Some things I learned from… Courtney Milan


Some things I learned from…

Courtney Milan

There were so many things I learned from this amazing, inspiring, super-smart woman (whom I hope doesn’t remember me from a bar of soap because I know I made a complete dick of myself while talking to her) that it’s truly difficult to pick and choose from them! But for me, Courtney’s key-note talk on the hot-button topic of Romance and the Unrealistic, Predictable Happy Ending was the talk that had the most profound impact.

Why is this such a hot-button topic? I hear you ask.

Hands up if you’ve ever — as a writer or reader of romance — heard people disparage the romance genre? *raises hand*

Hands up if you’ve ever — as a writer or reader of romance — had people diss the genre because of its love of happy endings? *raises hand* 

And hands up if you’ve ever — as a writer or reader of romance — seen articles claiming that romance novels give women unrealistic expectations? *raises hand*

Well, this talk was for all of us who’ve ever been made to feel embarrassed or stupid or less (for want of a better word) because of our love of romance and its predictable happy ever after. And man, was it powerful, emotional, heart-breaking stuff. (And yes, as I tweeted at the time, many tears were shed because it was impossible to remain unmoved.)

So here’s a summary of what I learned from Courtney during her talk at our RWNZ Conference on Sunday, 16th August 2014.

Romance and the Unrealistic, Predictable Happy Ending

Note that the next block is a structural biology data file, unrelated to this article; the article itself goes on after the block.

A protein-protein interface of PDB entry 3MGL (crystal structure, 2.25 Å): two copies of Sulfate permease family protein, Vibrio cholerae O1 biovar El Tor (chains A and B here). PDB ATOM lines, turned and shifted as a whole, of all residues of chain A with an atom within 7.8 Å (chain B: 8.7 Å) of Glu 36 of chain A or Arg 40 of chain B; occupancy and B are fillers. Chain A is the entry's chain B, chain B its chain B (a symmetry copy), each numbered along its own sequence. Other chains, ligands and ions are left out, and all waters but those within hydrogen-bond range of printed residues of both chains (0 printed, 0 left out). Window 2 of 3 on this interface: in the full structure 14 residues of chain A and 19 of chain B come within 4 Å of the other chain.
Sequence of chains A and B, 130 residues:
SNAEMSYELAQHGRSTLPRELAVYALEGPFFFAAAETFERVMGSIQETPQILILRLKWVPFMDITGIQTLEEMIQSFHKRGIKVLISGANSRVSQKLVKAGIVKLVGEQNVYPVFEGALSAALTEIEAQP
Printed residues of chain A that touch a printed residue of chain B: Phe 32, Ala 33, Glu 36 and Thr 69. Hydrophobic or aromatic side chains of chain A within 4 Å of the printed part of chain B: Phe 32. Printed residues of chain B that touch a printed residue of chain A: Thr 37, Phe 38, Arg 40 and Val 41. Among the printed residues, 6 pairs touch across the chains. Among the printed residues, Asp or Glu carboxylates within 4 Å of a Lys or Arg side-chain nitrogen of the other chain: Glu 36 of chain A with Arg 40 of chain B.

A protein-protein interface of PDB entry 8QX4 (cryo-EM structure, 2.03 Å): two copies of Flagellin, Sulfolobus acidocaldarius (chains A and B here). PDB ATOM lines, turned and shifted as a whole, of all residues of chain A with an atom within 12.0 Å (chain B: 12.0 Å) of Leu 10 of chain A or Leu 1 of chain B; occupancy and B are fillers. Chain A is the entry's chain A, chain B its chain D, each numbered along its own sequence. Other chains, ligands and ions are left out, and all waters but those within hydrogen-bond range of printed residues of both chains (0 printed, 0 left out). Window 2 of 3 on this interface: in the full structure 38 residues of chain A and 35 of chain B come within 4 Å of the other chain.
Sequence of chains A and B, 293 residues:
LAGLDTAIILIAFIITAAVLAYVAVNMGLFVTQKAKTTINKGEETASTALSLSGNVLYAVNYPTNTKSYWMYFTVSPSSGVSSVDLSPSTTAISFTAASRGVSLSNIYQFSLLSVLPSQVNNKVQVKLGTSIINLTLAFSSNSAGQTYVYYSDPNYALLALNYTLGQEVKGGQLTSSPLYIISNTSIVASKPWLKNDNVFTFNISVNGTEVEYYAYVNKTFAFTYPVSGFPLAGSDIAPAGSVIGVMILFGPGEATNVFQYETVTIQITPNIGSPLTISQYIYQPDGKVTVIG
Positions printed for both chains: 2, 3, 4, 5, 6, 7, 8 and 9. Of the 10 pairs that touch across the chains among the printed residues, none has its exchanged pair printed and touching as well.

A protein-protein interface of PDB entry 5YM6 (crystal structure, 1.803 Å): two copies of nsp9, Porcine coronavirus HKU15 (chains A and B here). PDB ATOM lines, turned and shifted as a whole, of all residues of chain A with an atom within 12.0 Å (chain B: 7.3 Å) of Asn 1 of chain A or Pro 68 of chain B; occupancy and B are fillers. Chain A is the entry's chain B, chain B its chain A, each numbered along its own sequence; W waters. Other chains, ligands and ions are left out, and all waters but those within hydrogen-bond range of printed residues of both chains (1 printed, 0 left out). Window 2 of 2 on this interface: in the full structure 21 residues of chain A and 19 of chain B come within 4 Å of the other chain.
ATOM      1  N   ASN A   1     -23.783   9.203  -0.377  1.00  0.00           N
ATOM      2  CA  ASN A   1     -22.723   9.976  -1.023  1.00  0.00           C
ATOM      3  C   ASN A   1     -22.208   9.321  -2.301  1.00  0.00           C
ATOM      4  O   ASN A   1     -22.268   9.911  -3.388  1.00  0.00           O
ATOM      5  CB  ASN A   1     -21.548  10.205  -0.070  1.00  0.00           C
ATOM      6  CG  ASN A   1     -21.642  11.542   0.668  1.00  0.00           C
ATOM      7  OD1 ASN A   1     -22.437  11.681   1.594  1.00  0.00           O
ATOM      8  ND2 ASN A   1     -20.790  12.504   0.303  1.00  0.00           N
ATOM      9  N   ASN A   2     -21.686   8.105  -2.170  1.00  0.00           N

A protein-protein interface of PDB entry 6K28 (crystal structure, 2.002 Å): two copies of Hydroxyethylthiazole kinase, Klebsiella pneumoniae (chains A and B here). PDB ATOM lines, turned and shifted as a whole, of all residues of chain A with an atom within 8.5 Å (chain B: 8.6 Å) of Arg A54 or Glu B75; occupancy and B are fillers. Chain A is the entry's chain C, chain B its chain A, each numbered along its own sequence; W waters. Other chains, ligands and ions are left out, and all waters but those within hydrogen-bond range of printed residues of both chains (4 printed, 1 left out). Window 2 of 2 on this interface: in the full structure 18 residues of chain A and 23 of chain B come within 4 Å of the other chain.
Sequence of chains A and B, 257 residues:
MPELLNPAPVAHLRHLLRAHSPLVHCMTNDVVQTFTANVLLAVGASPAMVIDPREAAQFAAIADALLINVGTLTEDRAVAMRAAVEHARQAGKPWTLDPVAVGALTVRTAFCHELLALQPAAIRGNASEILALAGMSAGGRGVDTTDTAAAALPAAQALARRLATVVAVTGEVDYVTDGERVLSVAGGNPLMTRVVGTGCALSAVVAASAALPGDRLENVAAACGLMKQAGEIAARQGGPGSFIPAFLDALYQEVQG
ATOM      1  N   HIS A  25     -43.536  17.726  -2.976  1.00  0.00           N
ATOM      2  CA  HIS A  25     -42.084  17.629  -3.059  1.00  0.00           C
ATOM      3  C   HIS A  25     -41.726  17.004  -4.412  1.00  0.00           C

by Courtney Milan

  • Disparaging comments and looking down on those who read or write the romance genre stems in a large part from the idea that happiness takes no work. It’s the romance writer’s job to show that happiness does take work.
  • Love isn’t easy. Happiness isn’t merely the absence of sadness.
  • Happy Ever Afters are the result of conflict, tension, sadness, and clashes between the two main characters. It’s showing that these two people are better together than apart. It’s writing a story where the reader can trust that the hero and heroine are going to make it in the end.
  • Happiness isn’t what people think won’t happen.
  • Anyone, no matter what their circumstances, no matter who they are, can find love. And this is not unrealistic. This is why we have romance novels!
  • Romance novels have always depicted the lives women lead.
  • We write romance as an act of creation, believing that we can be happy, and that we deserve happiness.
  • Romance novels help us face reality, not escape it.
  • Romance novels are not giving us unrealistic expectations; they are giving us hope.


RWNZ2014, Courtney Milan


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4 Responses to “Some things I learned from… Courtney Milan”

  1. Jo says:

    Thanks for posting this Maree, I couldn’t make the conference so it’s awesome to get a little snippit of wisdom.

  2. Hi Maree – I missed that talk altogether and heard afterwards how wonderful it was. Thanks for posting it. Le Big Sigh!

    • Isn’t that always the way, Rowena? I found it was VERY hard to choose between workshops and talks this year. I wish Courtney’s talk had been taped/podcast – she’s an amazing lady with so much to share that’s relevant to women and writers.